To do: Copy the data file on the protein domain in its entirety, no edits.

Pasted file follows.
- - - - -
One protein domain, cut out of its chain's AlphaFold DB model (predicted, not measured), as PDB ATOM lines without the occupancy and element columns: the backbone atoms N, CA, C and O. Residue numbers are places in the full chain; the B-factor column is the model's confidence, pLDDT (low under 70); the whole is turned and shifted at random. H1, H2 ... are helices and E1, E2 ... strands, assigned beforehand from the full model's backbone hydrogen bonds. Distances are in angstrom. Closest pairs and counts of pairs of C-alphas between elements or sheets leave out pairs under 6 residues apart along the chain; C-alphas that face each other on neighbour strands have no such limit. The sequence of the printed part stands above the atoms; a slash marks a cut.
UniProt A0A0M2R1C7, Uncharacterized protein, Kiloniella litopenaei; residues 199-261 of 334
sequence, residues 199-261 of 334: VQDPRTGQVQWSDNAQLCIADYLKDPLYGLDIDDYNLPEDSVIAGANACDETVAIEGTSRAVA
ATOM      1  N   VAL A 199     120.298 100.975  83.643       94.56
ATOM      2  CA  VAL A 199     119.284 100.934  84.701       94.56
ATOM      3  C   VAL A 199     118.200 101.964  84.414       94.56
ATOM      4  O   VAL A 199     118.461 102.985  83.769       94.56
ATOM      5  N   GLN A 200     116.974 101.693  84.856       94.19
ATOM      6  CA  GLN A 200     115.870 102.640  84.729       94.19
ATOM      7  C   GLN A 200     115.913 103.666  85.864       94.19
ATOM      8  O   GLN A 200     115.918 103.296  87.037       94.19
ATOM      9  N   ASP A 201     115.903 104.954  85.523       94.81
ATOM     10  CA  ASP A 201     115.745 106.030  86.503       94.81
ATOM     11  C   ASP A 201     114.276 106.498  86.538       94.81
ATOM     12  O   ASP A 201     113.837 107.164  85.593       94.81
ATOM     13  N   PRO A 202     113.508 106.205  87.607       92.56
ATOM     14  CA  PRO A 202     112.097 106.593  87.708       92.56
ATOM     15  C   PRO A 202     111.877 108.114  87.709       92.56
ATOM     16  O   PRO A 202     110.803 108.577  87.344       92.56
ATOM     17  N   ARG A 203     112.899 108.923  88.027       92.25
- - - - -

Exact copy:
One protein domain, cut out of its chain's AlphaFold DB model (predicted, not measured), as PDB ATOM lines without the occupancy and element columns: the backbone atoms N, CA, C and O. Residue numbers are places in the full chain; the B-factor column is the model's confidence, pLDDT (low under 70); the whole is turned and shifted at random. H1, H2 ... are helices and E1, E2 ... strands, assigned beforehand from the full model's backbone hydrogen bonds. Distances are in angstrom. Closest pairs and counts of pairs of C-alphas between elements or sheets leave out pairs under 6 residues apart along the chain; C-alphas that face each other on neighbour strands have no such limit. The sequence of the printed part stands above the atoms; a slash marks a cut.
UniProt A0A0M2R1C7, Uncharacterized protein, Kiloniella litopenaei; residues 199-261 of 334
sequence, residues 199-261 of 334: VQDPRTGQVQWSDNAQLCIADYLKDPLYGLDIDDYNLPEDSVIAGANACDETVAIEGTSRAVA
ATOM      1  N   VAL A 199     120.298 100.975  83.643       94.56
ATOM      2  CA  VAL A 199     119.284 100.934  84.701       94.56
ATOM      3  C   VAL A 199     118.200 101.964  84.414       94.56
ATOM      4  O   VAL A 199     118.461 102.985  83.769       94.56
ATOM      5  N   GLN A 200     116.974 101.693  84.856       94.19
ATOM      6  CA  GLN A 200     115.870 102.640  84.729       94.19
ATOM      7  C   GLN A 200     115.913 103.666  85.864       94.19
ATOM      8  O   GLN A 200     115.918 103.296  87.037       94.19
ATOM      9  N   ASP A 201     115.903 104.954  85.523       94.81
ATOM     10  CA  ASP A 201     115.745 106.030  86.503       94.81
ATOM     11  C   ASP A 201     114.276 106.498  86.538       94.81
ATOM     12  O   ASP A 201     113.837 107.164  85.593       94.81
ATOM     13  N   PRO A 202     113.508 106.205  87.607       92.56
ATOM     14  CA  PRO A 202     112.097 106.593  87.708       92.56
ATOM     15  C   PRO A 202     111.877 108.114  87.709       92.56
ATOM     16  O   PRO A 202     110.803 108.577  87.344       92.56
ATOM     17  N   ARG A 203     112.899 108.923  88.027       92.25